CO2 stimulates ventilation (see above). Peripheral chemoreceptors respond more rapidly than the central neurons, but central chemosensors make a larger contribution to stimulating ventilation. CO2increases cerebral blood flow (CBF) by 1 to 2 ml/100 g/minute per 1 mmHg in PaCO2[25], an effect mediated by pH rather than by the partial pressure of CO2.

Hypercapnia elevates both the partial pressure of O2 in the blood and CBF, and reducing PaCO2 to 20 to 25 mmHg decreases CBF by 40 to 50% [26]. The effect of CO2 on CBF is far larger than its effect on the cerebral blood volume. During sustained hypocapnia, CBF recovers to within 10% baseline by 4 hours; and because lowered HCO3-returns the pH towards normal, abrupt normalization of CO2 results in (net) alkalemia and risks rebound hyperemia.

Hypocapnia increases both neuronal excitability and excitatory (glutamatergic) synaptic transmission, and suppresses GABA-A-mediated inhibition, resulting in increased O2 consumption and uncoupling of metabolism to CBF [27].

Hypercapnia directly inhibits cardiac and vascular muscle contractility, effects that are counterbalanced by sympathoadrenal increases in heart rate and contractility, increasing the cardiac output overall [28].

Indeed, a large body of evidence now attests to the ability of hypercapnia to increase peripheral tissue oxygenation, independently of its effects on cardiac output [30,31].

The beneficial effects of HCA in such models are increasingly well understood, and include attenuation of lung neutrophil recruitment, pulmonary and systemic cytokine concentrations, cell apoptosis, and O2-derived and nitrogen-derived free radical injury.

Concern has been raised regarding the potential for the anti-inflammatory effects of HCA to impair the host response to infection. In early pulmonary infection, this potential impairment does not appear to occur, with HCA reducing the severity of acute-severe Escherichia coli pneumonia-induced ALI [41]. In the setting of more established E. coli pneumonia, HCA is also protective [42].

Hypocapnia increases microvascular permeability and impairs alveolar fluid reabsorption in the isolated rat lung, due to an associated decrease in Na/K-ATPase activity [47].

HCA protects the heart following ischemia-reperfusion injury.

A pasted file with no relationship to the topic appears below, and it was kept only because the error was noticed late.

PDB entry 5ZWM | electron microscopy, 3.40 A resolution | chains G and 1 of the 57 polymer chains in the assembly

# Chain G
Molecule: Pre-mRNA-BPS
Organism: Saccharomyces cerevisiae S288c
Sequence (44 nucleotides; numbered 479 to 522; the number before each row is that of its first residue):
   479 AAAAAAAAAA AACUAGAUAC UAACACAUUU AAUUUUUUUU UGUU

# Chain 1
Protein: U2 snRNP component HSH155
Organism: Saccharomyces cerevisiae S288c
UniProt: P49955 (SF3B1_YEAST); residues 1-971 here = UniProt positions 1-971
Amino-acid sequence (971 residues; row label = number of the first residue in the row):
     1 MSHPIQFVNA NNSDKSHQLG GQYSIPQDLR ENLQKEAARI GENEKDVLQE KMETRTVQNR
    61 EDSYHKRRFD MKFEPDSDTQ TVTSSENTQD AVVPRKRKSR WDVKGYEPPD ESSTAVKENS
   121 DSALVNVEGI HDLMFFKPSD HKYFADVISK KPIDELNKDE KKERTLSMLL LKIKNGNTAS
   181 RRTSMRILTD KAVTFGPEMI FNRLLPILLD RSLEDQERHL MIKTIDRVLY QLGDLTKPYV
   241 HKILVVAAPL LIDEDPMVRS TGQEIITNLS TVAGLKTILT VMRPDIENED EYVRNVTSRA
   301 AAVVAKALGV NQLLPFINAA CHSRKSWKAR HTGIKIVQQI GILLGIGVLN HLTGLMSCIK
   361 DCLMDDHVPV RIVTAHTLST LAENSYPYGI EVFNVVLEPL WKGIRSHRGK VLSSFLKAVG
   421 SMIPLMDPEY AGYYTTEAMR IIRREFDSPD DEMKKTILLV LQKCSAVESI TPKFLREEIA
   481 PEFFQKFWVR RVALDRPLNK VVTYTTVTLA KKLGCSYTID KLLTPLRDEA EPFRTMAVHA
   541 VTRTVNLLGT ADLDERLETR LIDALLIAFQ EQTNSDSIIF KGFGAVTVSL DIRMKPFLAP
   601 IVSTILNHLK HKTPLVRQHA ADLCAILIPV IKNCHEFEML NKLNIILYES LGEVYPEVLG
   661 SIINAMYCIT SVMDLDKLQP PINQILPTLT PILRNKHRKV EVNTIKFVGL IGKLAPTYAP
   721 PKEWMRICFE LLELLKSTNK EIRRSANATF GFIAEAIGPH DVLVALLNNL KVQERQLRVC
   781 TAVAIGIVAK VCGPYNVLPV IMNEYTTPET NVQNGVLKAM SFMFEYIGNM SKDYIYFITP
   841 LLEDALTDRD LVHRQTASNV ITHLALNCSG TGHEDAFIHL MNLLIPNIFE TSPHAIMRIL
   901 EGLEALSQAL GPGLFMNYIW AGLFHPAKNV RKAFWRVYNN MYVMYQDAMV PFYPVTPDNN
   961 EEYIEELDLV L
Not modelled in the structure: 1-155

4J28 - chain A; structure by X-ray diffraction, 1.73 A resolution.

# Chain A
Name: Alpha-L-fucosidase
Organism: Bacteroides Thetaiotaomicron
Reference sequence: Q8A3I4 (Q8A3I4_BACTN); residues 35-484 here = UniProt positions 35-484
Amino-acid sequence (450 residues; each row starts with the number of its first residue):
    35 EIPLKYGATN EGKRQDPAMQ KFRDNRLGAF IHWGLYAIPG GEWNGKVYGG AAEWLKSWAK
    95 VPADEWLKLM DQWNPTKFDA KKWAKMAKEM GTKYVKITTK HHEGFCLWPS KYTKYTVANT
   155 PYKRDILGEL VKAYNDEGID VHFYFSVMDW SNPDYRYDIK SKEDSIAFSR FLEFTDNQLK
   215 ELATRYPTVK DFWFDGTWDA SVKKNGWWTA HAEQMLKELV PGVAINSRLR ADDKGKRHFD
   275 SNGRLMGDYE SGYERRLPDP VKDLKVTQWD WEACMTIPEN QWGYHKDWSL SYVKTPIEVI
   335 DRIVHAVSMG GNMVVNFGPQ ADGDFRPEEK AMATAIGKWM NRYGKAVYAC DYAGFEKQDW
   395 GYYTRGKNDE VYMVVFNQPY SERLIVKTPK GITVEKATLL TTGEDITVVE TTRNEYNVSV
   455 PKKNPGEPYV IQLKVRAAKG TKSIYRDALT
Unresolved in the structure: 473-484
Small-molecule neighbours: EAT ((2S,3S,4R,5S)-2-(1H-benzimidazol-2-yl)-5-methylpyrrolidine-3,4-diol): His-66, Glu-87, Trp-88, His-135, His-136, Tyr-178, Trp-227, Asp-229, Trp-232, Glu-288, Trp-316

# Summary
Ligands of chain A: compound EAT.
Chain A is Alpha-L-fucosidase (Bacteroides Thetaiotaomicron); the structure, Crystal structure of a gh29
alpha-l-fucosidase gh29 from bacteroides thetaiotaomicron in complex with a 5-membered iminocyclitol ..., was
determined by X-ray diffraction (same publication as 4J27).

Hypercapnia attenuates hypoxic-ischemic brain injury in the immature rat [52] and protects the porcine brain from reoxygenation injury by attenuation of free radical action. Hypercapnia increases the size of the region at risk of infarction in experimental acute focal ischemia; in hypoxic-ischemic injury in the immature rat brain, hypocapnia worsens the histologic magnitude of stroke [52] and is associated with a decrease in CBF to the hypoxia-injured brain as well as disturbance of glucose utilization and phosphate reserves.

Indeed, hypocapnia may be directly neurotoxic, through increased incorporation of choline into membrane phospholipids [56].

Rapid induction of hypercapnia in the critically ill patient may have adverse effects. Acute hypercapnia impairs myocardial function.

In patients managed with protective ventilation strategies, buffering of the acidosis induced by hypercapnia remains a common – albeit controversial – clinical practice.
While bicarbonate may correct the arterial pH, it may worsen an intracellular acidosis because the CO2 produced when bicarbonate reacts with metabolic acids diffuses readily across cell membranes, whereas bicarbonate cannot.

Hypocapnia is an underappreciated phenomenon in the critically ill patient, and is potentially deleterious, particularly when severe or prolonged. Hypocapnia should be avoided except in specific clinical situations; when induced, hypercapnic acidosis should be for specific indications while definitive measures are undertaken.